NORWALK, Conn. In a little less than a year, Norwalks Olivia Clark has worked her way from summer camp rowing novice to a berth this year training with the United States Junior National development team.
It has been a quick ascent for Clark, a freshman at Brien McMahon. Clark and doubles partner Robin Ritchey of Wilton will train with the Junior National Development Team, a program designed to prepare rowers for the rigors of National Team development. Clark could earn a berth on the United States CanAmMex team, an international squad that competes directly against junior team members from Canada and Mexico.
Last year, Clark never would have imagined such success. Her mother being a rower, Clark wanted nothing to do with the sport, instead focusing on rock climbing and swimming. After friends began signing up for the SoNo Rowing summer camp, Clark decided to give the sport a try.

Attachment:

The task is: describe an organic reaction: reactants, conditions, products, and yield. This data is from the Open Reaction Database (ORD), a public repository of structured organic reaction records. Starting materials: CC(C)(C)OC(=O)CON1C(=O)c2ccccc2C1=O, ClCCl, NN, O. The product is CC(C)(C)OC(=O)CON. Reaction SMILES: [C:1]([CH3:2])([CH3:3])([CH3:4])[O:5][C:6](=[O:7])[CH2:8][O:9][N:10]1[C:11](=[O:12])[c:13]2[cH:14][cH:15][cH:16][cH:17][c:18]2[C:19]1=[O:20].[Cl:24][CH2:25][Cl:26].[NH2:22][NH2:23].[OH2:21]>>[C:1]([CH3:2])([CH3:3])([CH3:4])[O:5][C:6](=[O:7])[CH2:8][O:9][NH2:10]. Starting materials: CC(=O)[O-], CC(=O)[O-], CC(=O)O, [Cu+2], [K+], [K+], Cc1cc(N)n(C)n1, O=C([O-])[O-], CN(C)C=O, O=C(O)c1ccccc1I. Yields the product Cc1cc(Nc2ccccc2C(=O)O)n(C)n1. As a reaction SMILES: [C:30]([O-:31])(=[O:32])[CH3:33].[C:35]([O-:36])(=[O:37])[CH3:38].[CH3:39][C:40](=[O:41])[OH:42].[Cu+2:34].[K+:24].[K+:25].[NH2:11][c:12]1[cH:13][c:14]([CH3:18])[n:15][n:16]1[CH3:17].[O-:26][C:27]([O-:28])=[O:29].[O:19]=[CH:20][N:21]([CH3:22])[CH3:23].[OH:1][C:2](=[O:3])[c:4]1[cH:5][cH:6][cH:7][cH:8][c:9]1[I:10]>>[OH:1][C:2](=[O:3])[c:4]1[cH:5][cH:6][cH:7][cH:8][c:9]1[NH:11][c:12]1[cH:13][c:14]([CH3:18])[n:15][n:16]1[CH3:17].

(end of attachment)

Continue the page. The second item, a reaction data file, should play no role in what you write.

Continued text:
Since that initial summer season, Clark has been a force, earning accolades and recognition up and down the Eastern seaboard, setting time standards that make her one of the faster 14-year-old rowers in the nation.
The most important thing is, she has only just begun in developing a phenomenal work ethic and she's a great student, said SoNo Rowing head coach Chris Wyant. Our team is comprised of mainly workers. Olivia has only just begun her journey and she is already ahead of so many.
In the fall, Clark rowed the single and double to outstanding victories. In her first race, a grueling 3-mile event in a single shell, she won by several minutes. She won by nearly 500 meters in her most recent race.
That was one of the greatest feelings I've ever had, Clark said. Its a great sense of accomplishment and realizing that I could achieve success in the sport if I put in the time and work. It really helped me put things into perspective.
This summer, Clark is looking to take the next step and fight for a chance to represent the United States. She is confident her effort will pay dividends.
You learn a lot about yourself in a boat, especially in terms of what you are capable of, Clark said. There comes a point where you want to stop, sleep in, take a day off, but that is when you just have to push harder. It's really a mental challenge above the physical challenge, and I find that really fulfilling for me.
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